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On To Nevada

, Posted: Wed, February 1 2012 at 9:47 PM, Updated: Wed, February 1 2012 at 9:58 PM

The day after his big primary win, Mitt Romney had to clarify a remark that, to some, made him sound cold hearted toward the poor.

Still, the GOP frontrunner is on a roll after his Florida victory.

Romney now has what his rivals want: Money and now momentum.

Florida was Romney's breakthrough.

Voters gave him a 14 point win and proof, Romney claimed on the Today Show, that the Republican right is finally on the Romney train.

"People who called themselves conservative and very conservative overwhelmingly supported my campaign. Tea Partiers supported my campaign," he said.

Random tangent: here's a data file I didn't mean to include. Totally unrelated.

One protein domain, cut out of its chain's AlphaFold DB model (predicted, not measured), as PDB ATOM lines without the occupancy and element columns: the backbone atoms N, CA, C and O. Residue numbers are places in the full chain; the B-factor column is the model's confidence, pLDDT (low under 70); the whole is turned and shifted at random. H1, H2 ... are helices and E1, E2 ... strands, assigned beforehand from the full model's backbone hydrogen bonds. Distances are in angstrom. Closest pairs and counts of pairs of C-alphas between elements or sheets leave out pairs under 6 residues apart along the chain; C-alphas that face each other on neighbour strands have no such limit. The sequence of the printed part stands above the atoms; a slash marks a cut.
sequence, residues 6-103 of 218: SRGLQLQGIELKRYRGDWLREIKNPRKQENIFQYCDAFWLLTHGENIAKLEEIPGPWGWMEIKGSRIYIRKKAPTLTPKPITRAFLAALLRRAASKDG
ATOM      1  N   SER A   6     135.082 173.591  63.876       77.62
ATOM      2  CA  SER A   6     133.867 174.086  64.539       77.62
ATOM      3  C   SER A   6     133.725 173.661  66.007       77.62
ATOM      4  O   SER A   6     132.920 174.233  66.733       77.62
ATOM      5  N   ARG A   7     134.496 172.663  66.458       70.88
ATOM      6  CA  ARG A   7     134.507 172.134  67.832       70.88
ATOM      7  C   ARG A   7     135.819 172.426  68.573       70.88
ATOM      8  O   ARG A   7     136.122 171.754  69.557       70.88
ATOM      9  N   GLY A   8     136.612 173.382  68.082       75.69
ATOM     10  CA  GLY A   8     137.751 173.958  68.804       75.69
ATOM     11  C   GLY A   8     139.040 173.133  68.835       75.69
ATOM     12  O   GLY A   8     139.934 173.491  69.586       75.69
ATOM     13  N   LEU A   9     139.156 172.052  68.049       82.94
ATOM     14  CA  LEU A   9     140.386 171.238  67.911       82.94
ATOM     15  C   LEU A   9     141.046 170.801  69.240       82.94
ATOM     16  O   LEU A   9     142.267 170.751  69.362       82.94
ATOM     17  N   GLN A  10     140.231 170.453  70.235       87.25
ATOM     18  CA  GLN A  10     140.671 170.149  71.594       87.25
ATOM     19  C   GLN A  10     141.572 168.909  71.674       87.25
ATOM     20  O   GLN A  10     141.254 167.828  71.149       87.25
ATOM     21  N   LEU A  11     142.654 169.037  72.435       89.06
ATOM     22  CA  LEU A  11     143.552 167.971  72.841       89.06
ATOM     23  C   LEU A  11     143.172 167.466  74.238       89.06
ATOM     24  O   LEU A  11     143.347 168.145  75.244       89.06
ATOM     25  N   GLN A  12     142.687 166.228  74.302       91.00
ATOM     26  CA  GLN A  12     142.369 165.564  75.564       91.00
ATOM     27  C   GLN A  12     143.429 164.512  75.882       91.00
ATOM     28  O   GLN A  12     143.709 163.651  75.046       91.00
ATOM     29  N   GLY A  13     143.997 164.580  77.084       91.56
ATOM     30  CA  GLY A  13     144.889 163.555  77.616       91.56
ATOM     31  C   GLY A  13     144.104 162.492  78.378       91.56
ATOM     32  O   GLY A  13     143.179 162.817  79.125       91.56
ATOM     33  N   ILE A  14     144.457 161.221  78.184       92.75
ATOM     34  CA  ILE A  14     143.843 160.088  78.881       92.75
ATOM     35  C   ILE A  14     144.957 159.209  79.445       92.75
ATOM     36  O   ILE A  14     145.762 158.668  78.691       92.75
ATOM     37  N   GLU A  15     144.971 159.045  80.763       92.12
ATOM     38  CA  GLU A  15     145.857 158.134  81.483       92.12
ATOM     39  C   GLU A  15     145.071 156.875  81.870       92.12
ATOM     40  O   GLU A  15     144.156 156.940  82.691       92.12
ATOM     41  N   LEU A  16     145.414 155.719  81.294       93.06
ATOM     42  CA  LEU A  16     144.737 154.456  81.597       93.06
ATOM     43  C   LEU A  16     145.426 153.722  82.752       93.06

That wasn't necessarily true according to exit polling.

Newt Gingrich beat Romney with very conservative voters and evangelicals.

"It is now clear that this will be a two-person race between the conservative leader, Newt Gingrich, and the Massachusetts moderate," Gingrich said.

There's still Ron Paul and Rick Santorum as well.

"The race is just beginning. Only four states have spoken," Santorum said.

Over the next week in Nevada, Maine, Colorado and Minnesota Santorum and Paul could do better.

They're caucuses, where fewer but more enthusiastic backers can tip the balance.

Meanwhile, Romney raised eyebrows saying he is "not concerned about the very poor".

He scrambled to clarify, saying the poor have a safety net and that the rich are doing fine.

He's says he's concerned about the middle class, 90-95% of Americans, who are struggling.

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